GG Jackson making a positive first impression with Gamecocks

·5 min read
Sam Wolfe/Special To The State

It’s the middle of summer practice, and first-year South Carolina men’s basketball coach Lamont Paris is watching his biggest, brightest star miss a jumpshot.

Paris is taken aback by the moment — and not just because G.G. Jackson’s shots tend to be automatic. Seconds after Jackson’s shot clanks off the rim, Paris sees the 17-year-old hometown phenom turn to the teammate who passed him the ball, Meechie Johnson, and apologize.

It was a good pass. A good look. Jackson should’ve made it.

The public eye has been honed in on Jackson for months. By now most Gamecocks fans know the story: Initially named the top recruit in the 2023 class out of Ridge View High School, Jackson decommitted from North Carolina in July, reclassified to the 2022 class and joined the hometown Gamecocks this summer.

But the public hasn’t yet gotten to know Jackson as a person and as a Gamecock.

How GG Jackson landed with USC

In the past couple of weeks, Paris has been pleasantly surprised to learn how little ego Jackson actually has. The talent of the five-star 6-foot-9 forward is undeniable, and it seems likely that Jackson will play just one season for USC before the NBA Draft comes calling. But when he’s with his teammates, he’s just another Gamecock.

Little moments like apologizing for missing a shot in practice — when no apology was necessary — speak volumes.

“He’s worried more about his performance as it pertains to how it affects his teammates than he is for any any other reason,” Paris told The State. “Most guys, if they’re upset about something that they did it’s because, ‘Coach is gonna yell at me’ or because, ‘I’m going to be taken out’ or because, ‘The scouts aren’t going to want to recruit me now.’

“Honestly, I feel like it’s more geared towards his his teammates. It’s refreshing to see just that he’s different that way, and it’s in a good way.”

We may never know all of the inner workings of how and why Jackson decommitted from the Tar Heels and flipped to the Gamecocks — especially in this modern age of recruiting that often includes a financial name, image and likeness component.

Paris said he and his staff heard the same rumors about Jackson decommitting from UNC that everyone else heard earlier in the summer. At first, Paris didn’t put much stock in it. After the Gamecocks fired 10-year head coach Frank Martin in March, it seemed like USC was out of the race. Paris had met with Jackson and his family after he arrived in Columbia but acknowledged then he was “late to the party.”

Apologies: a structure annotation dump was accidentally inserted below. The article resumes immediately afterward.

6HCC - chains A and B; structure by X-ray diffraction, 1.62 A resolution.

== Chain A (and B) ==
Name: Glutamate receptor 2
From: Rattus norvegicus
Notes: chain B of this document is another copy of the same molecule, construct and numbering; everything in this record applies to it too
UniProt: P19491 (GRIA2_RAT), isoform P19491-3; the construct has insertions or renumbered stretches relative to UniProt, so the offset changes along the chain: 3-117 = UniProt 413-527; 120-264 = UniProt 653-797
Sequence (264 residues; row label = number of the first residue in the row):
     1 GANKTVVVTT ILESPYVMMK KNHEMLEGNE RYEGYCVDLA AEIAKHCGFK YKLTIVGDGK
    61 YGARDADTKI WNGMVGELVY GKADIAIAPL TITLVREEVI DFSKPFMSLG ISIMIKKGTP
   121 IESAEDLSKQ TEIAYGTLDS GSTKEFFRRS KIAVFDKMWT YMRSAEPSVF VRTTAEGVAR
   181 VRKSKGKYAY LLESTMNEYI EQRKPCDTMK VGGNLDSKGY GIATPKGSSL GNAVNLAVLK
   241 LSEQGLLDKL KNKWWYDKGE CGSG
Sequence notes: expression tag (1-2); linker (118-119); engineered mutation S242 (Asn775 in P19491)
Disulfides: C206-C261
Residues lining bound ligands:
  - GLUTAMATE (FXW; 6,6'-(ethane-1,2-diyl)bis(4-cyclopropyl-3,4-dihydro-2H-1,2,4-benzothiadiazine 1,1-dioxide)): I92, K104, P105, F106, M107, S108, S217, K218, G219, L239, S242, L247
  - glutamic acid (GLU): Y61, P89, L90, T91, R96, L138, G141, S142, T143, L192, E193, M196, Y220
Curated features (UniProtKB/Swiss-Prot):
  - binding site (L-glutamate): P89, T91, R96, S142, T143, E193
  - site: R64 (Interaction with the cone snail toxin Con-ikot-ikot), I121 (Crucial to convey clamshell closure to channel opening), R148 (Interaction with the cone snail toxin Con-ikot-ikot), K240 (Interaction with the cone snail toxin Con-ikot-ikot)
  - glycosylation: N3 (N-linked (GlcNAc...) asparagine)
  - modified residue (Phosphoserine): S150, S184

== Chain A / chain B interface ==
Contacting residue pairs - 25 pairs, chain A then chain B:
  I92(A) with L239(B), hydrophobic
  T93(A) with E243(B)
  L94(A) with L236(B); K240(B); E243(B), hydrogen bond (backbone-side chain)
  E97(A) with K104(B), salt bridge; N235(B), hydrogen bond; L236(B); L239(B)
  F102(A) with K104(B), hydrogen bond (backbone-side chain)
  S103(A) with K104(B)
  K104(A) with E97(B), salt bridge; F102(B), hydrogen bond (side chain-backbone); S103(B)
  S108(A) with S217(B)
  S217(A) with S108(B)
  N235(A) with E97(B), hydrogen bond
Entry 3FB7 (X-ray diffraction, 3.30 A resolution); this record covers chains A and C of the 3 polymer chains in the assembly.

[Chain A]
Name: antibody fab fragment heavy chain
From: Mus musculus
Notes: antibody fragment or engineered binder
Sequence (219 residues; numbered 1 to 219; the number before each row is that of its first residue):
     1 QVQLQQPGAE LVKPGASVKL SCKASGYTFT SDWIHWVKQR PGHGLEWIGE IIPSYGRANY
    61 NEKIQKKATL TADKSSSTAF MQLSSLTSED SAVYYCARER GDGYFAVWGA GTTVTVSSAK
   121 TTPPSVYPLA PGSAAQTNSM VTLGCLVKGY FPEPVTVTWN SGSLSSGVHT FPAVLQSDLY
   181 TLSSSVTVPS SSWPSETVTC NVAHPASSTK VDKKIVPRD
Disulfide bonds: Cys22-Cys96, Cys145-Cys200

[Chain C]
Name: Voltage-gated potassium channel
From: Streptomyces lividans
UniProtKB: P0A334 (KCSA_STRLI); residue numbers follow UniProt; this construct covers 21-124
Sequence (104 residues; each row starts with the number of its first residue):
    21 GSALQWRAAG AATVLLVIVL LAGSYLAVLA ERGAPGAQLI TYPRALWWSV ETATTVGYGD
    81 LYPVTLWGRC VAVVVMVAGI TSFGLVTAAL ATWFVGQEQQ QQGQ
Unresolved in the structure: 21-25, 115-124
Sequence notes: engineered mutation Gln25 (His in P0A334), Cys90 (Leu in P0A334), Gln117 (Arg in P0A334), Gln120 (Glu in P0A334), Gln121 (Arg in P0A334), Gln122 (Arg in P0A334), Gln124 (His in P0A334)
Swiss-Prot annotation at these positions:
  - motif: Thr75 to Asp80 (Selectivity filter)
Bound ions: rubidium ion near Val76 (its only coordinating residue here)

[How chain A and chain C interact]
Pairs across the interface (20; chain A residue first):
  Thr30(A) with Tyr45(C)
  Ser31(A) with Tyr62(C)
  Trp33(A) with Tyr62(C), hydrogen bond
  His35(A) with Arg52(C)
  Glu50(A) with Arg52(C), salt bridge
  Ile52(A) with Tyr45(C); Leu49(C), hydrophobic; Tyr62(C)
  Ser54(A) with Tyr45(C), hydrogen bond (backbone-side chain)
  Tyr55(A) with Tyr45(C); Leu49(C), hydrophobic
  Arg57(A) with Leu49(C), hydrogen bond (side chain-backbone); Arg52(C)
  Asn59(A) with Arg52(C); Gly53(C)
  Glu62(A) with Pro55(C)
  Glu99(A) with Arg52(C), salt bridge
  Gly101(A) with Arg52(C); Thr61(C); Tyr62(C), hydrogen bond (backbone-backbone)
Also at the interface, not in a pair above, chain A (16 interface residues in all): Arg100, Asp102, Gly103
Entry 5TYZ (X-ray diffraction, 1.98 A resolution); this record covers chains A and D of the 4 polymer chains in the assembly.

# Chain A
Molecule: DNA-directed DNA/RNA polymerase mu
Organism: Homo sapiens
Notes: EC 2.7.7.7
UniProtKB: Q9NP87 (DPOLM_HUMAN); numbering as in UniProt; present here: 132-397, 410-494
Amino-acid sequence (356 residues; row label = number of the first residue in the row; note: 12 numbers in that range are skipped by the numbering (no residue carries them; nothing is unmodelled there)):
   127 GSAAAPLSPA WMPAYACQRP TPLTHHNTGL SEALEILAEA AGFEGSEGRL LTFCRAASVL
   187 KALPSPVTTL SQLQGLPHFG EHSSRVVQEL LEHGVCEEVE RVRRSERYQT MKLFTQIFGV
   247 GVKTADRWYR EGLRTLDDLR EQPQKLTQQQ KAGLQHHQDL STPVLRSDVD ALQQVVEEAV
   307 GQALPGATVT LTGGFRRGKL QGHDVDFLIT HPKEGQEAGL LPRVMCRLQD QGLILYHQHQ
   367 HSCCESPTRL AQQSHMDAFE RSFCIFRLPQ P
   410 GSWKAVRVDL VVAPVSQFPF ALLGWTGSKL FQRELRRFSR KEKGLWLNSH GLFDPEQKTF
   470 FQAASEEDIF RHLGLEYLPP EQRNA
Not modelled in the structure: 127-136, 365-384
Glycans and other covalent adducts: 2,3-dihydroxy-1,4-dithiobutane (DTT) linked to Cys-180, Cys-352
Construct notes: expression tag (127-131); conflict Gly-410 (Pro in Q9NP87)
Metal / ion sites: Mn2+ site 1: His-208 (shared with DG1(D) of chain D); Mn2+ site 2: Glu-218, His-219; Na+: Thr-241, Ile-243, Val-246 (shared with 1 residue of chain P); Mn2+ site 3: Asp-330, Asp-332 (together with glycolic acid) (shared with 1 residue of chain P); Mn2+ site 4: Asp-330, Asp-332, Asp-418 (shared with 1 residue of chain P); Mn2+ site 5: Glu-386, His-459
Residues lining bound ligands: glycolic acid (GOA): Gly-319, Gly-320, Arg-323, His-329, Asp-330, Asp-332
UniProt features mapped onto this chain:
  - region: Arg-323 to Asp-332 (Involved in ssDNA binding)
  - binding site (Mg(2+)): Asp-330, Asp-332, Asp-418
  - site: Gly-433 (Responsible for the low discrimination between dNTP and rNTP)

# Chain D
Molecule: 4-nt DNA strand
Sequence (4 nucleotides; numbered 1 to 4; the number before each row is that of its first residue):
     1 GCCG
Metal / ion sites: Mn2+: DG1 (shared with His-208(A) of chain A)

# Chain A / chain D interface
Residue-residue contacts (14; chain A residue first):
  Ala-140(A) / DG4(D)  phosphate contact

But the whispers of a decommitment grew louder. Suddenly, friends of friends of friends started reaching out.

“And then the next thing you know — boom — the decommitment happens,” Paris said. “And then it’s just a recruiting process, and you’re trying to rekindle some of the things that you had when you first got here and tried to make up some ground. I’ll say that the staff before us did a good job familiarizing him with with the inner workings of the program, university, all that stuff.

“I think the fact that he is from here, the fact that his mom went (to school) here, the fact that I think there was — deep down inside — there was a good percentage of him wanting to come here, it started to make more and more sense. ... And so I’m excited for him to be able to play in front of his family.”

Jackson’s impact now, in future recruiting

From a pure basketball perspective, Jackson’s surprise addition to the 2022-23 roster is a massive jolt for the Gamecocks. USC is coming off an 18-12 season in which it just missed postseason play, but the entire starting five from that team has moved on. Expect Jackson to serve as the offensive focal point of a brand new team that includes transfers like Johnson (Ohio State), forward Benjamin Bosmans-Verdonk (Illinois) and Hayden Brown (The Citadel).

But there’s symbolic importance to Jackson’s arrival as well. In a state that has seen many of its top high school basketball players like Ja Morant and Zion Williamson leave for schools in other states, Jackson represents a glowing exception. He’s the highest-rated recruit ever to play for South Carolina — and that means something.

Sitting on the couch in his office at Carolina Coliseum in mid-August, Paris is mindful to talk about G.G. Jackson the person — who he is as a 17-year-old kid — before delving into Jackson the basketball player. He says he’s excited he gets to have a part in Jackson playing for his hometown and in front of his family.

But, of course, there’s also excitement over what Jackson’s star power could bring to the program, especially with Paris heading into Year 1.

“People are watching,” Paris said. “People are taking note that he came here and that he came to play for me. So that can start to generate some real buzz, particularly with local guys, but also even on a national level with some high-level guys, that will start to generate some buzz and open some doors.

“So I’m happy for us as well. It means a lot to us to have him come here and play for us. But it’s a process. He’s 17 years old. And so there’s gonna be a lot of learning that takes place. I think his capacity to learn is really high, though, and that oftentimes dictates the trajectory of a kid like him.”

Given his importance to the program, Jackson’s trajectory and USC’s trajectory could very well be intertwined.